In the Chicago series, Chicago Justice is the fourth spinoff that shows the prosecutors from Cook County State's Attorney.

In Law and Order: SVU, which happens in Manhattan and crossovers with the Chicago series universe, traditionally the SVU team handles a case and at sometimes it goes to court, when the prosecutor takes lead. However in Chicago Justice the State's Attorney has their own team of investigation and Peter Stone (the main Assistant State's Attorney) even interviews the victims relatives, which shows a different workflow than SVU, Chicago P.D. and other detective shows.

Is the series accurate or the writers adapted it to the series universe?

1 Answer 1



It's common practice for prosecutors to employ their own detectives and interview witnesses for trial preparation.

If you want an official source..try the Cook County Investigations Bureau

The Investigations Bureau consists of more than 120 sworn officers who provide investigative and logistical support to Assistant State’s Attorneys in their preparation and presentation of cases. Investigators also complement and supplement local law enforcement efforts by providing them with investigative assistance, expertise and technical resources. Working with prosecutors in the Criminal Prosecutions and Special Prosecutions Bureau, Investigators also launch investigations of very specialized crimes that may not be handled by other law enforcement agencies, such as official misconduct, public integrity, election fraud, child support, and complex financial crimes.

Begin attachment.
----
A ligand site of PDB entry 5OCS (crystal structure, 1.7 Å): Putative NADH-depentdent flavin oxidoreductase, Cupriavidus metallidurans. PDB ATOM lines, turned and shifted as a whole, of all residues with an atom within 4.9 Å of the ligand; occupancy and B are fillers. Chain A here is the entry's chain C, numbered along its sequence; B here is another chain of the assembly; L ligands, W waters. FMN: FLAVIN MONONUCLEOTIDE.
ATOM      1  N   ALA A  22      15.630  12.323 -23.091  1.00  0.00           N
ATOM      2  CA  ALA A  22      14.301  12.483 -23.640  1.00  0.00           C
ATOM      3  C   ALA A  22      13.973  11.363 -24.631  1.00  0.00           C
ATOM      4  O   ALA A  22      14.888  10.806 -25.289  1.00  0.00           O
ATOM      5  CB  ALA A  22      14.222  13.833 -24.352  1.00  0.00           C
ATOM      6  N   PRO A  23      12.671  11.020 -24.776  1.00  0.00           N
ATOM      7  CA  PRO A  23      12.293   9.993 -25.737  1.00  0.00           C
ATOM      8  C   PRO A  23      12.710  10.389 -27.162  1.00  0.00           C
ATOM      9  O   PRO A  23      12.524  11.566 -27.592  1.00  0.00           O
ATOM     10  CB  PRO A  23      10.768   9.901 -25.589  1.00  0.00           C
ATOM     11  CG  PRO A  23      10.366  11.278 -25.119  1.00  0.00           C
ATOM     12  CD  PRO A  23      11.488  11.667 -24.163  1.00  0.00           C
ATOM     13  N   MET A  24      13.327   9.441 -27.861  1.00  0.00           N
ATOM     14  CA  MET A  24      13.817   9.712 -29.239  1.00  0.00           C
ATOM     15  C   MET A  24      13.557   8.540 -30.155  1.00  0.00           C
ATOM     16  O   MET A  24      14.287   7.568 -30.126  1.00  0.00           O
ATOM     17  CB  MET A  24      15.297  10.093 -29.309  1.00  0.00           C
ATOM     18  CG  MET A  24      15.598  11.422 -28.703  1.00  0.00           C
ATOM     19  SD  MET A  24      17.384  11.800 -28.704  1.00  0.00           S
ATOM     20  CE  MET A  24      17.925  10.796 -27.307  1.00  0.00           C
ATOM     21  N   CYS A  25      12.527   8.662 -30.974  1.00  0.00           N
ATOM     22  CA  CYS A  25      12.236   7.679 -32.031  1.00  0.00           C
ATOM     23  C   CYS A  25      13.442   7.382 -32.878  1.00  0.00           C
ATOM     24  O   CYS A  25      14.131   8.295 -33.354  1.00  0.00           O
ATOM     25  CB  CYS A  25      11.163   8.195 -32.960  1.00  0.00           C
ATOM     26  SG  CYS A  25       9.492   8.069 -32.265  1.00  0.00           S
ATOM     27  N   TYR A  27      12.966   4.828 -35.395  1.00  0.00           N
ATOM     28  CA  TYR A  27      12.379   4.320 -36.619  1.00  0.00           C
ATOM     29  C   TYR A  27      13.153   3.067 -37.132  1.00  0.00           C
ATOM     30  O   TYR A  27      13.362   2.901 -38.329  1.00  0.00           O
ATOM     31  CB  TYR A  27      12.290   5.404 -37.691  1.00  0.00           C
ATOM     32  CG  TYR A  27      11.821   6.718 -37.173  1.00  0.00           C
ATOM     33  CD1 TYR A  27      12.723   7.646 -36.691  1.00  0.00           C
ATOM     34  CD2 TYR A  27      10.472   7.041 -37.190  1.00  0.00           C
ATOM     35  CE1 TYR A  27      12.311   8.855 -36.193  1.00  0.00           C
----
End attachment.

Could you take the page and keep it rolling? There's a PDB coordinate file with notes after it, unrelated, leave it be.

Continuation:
Even the Law and Order franchise (which was also created by Dick Wolf the same as the Chicago-X franchise) had an, unfortunately short-lived, series featuring this preparation.

It was Law and Order: Trial by Jury

The series follows Bureau Chief Tracey Kibre (Bebe Neuwirth), an Executive A.D.A. assigned to Manhattan's homicide division. Kibre's team, including Detective Lennie Briscoe (Jerry Orbach) and A.D.A. Kelly Gaffney (Amy Carlson), follows up on leads and interview witnesses, as well as participating in trials, during which both sides examine witnesses and give arguments. Similarly, the defense's preparation varies from episode to episode, running the gamut from testing arguments in front of jury focus groups to deal-making between co-defendants. Several pretrial meetings are held where some procedural issue is argued and ruled on.

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